list of VOCs for which Illinois EPA and the Illinois Department of Public Health recommend private well owners test.
What are the next steps that are going to be taken?
Illinois EPA is working to identify the nature and extent of the existing contamination and is evaluating other potential sources of VOC contamination. Illinois EPA staff will conduct a physical survey of the area, including door-to-door interviews with businesses regarding waste handling and other issues.
Illinois EPA is requesting that the Inverse Investments property owner provide definitive locations of all area private wells in use.
Have cleanup plans been approved so treatment can begin for the VOC contamination in the soil?
Yes. Illinois EPA sent a letter to the site owner on August 8, 2007 approving the proposed cleanup plans with the comment that the well survey near the site should be completed as soon as possible.
How will this treatment protect private wells now and in the future?
The proposed cleanup method will make use of injection of an oxygen-rich compound into the contaminated area around the existing building. This will speed up the degradation (breakdown) of the chemicals. Illinois EPA is requesting quarterly monitoring of downgradient water quality at the edge of the site to watch for the potential movement of contaminants.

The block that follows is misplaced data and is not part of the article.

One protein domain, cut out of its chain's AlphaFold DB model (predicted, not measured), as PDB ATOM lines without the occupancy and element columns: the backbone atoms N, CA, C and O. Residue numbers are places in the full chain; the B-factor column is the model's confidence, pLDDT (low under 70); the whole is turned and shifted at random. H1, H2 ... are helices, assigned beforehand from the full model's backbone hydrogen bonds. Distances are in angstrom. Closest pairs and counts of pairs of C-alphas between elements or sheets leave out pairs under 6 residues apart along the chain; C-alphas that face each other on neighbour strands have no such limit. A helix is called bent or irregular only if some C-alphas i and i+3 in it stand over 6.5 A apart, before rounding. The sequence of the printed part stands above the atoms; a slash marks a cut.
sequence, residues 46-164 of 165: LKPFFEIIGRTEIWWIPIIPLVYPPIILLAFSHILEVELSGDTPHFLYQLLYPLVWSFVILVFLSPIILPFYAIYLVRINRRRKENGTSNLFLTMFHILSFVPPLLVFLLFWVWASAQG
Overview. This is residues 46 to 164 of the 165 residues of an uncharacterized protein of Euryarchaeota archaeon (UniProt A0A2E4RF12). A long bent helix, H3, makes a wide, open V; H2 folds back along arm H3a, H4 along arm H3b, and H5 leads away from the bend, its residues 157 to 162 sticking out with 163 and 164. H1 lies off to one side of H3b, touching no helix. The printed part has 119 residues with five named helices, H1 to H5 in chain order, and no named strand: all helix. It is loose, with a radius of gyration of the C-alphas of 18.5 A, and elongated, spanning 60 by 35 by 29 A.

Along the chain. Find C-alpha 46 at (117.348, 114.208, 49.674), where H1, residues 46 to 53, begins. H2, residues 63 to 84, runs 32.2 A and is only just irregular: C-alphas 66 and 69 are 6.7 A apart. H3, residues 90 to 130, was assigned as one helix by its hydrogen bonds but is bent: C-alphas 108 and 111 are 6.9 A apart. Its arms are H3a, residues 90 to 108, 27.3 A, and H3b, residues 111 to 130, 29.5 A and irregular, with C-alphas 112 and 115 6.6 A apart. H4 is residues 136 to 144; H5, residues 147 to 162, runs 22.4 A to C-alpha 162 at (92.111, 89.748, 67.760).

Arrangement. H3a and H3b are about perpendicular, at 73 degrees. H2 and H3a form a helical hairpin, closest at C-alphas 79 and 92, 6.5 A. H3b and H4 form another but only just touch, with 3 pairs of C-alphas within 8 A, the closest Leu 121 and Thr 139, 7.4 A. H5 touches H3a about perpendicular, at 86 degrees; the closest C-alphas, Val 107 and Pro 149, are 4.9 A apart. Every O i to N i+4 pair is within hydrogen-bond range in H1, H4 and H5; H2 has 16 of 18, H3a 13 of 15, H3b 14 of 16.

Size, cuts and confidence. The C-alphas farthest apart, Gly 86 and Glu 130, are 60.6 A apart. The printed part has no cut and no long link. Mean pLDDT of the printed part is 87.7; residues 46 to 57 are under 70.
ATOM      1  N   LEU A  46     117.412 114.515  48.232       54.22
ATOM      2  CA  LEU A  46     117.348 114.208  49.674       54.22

Have there been any additional sources of contamination identified?
No. Illinois EPA is currently investigating whether additional sources may exist in the immediate area.
Are rules in place now to prevent this type of groundwater contamination?
Yes. Federal laws put into place in the 1980s addressed hazardous chemicals and require generators of hazardous waste to properly identify, store and dispose of it properly. Under the Resource Conservation and Recovery Act (RCRA), Illinois EPA inspectors have the right to make routine inspections of facilities that generate this type of chemical waste. Most of these facilities today are in compliance with the RCRA laws. In the years prior to the law taking effect, businesses routinely dumped out used solvent chemicals on their own property or elsewhere. Those past practices led to the groundwater contamination we are seeing today.
For more information, you may contact:
Ms. Patty Nomm
Dir., Environmental Health
McHenry County Health Dept.
News Media Inquiries:
Mr. Joe O’Connor
IDPH West Chicago Regional Supv.
245 W. Roosevelt Road
West Chicago, Illinois 60185